Cathy Walthers of West Tisbury is a kale fanatic. Before publishing her cookbook Kale, Glorious Kale in 2014, while testing recipes, she ate the green for 140 days straight. Kale is one of the only local greens available for most of the year, and it’s also wonderfully versatile.
“Kale is super popular now,” Walthers said, when I asked what drew her to the green in the first place. “There’s even a worldwide kale seed shortage—the Johnny’s Seed Company told me. But still, some people are unsure how to cook it, and some people have had bad experiences. So I wanted to give recipes and help with techniques for people who don’t think they like it, or don’t know how to use it.”
The thing about kale is there isn’t just one variety. In fact, in her research Walthers found over 50, each with it’s own unique texture and taste.
“You can break them down into three main categories,” she said. “And these all grow around here. One is the curly kale that we traditionally see in our gardens—that’s the dark green, they’re often called Scotch kale, originally from Europe. Then came the Red Russian kale. They’re flatter leaves, and they have that purplish red vein—very beautiful and really delicious. And then a really popular kale now is the Italian kale. It’s nicknamed dinosaur kale, but it’s really Italian heirloom kale, and it’s also called Tuscano or Tuscan.”
Within these three main categories there are all sorts of subvarieties—one farm on the Vineyard grows a whopping thirteen kinds of kale. As she tested recipes, Walthers used these varieties in all the ways you’d expect—kale soups and salads, kale chips—but also in some pretty unusual dishes. One I’d never heard of is kale granola!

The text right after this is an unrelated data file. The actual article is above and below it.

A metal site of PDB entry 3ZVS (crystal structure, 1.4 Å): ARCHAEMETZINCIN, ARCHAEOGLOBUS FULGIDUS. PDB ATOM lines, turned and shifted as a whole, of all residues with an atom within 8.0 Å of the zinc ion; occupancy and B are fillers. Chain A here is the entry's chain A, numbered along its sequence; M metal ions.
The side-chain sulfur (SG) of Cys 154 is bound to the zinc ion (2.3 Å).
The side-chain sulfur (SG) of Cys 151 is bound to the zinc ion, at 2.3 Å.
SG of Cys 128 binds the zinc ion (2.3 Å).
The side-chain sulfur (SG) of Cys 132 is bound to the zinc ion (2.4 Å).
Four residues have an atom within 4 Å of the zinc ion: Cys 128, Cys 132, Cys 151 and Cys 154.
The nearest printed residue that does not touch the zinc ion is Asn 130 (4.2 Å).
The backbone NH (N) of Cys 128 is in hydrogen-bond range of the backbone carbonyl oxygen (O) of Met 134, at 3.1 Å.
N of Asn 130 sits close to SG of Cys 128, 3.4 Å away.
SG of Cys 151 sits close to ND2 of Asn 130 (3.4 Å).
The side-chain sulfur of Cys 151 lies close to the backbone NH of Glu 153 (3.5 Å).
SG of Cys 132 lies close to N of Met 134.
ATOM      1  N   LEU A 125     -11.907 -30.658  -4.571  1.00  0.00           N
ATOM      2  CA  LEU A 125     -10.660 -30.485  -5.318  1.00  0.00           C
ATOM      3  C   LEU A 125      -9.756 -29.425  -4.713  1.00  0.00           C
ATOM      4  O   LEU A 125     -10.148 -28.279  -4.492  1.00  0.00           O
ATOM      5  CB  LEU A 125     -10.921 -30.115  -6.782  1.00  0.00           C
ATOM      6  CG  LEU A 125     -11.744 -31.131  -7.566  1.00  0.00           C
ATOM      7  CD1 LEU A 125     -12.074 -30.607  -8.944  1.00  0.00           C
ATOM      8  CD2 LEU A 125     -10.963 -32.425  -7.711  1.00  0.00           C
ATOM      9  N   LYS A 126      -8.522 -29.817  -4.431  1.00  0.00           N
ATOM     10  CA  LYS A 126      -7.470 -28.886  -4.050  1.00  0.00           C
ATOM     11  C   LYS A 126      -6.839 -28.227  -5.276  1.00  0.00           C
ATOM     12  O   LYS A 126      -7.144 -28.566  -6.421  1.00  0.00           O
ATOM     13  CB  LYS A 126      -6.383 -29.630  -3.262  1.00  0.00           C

“I don’t know what made me want to try it,” she said. “I guess the krispy kale, thinking would it work in a homemade granola—and I was so pleased that you can just add massaged kale, like you were going to roast in the oven, to the granola that you’re making. While the granola crisps, the kale crisps. It’s got a little bit of maple syrup and a little coconut, so the whole thing is really delicious. And it stays crispy for a couple days, putting it in a jar—surprisingly. It’s really delicious.”
Walthers also recommends her recipes for kale latkes, a coconut kale smoothie, and an Asian peanut noodle and kale salad. She says kale holds up great to heavy salad dressings—hence the kale Caesar salads that are all over restaurant menus these days—and also roasts nicely with mixed vegetables in the oven. One chapter she wasn’t expecting to write is kale cocktails.
“Somebody made a kale margarita, and I tried it, and it was really delicious,” she explained. “So, for fun, I did a few kale cocktails. It’s a chapter, but it’s not a big one. You can use your leftover juice from the morning.”
Walthers came up with four other kale cocktail recipes. My two favorites are the Emerald Gimlet, which calls for gin, kale juice, ginger, lime juice, and simple syrup and the Kale Mary, a twist on the original tomato juice and vodka cocktail involving tomatillo, kale, and celery juices. The good news is that even in a not-so-wholesome cocktail, kale is still a nutritional powerhouse.
“It’s amazing how truly nutritious kale is,” Walthers said. “One of the things that I’ve found is the Andy index. Whole Foods uses this it’s Aggregate Nutrient Density Index. So they rated vegetables and fruits, and actually other foods too, on a scale of one to one thousand. And kale comes in at one thousand. It’s almost a vitamin pill in itself.”
The Center for Science in the Public Interest also ranked kale as the healthiest of 83 vegetables. It’s high in vitamins A, C, and K, calcium, iron, potassium, and a laundry list of other essential vitamins and minerals. Walthers said whatever you’re going to do with kale, now is the best time of year for eating it—the green is sweeter after a frost.
You can expect to see kale at most winter farmers markets, and you can find Cathy Walthers recipe for Kale Latkes on Elspeth's blog.
This piece first aired in December, 2014.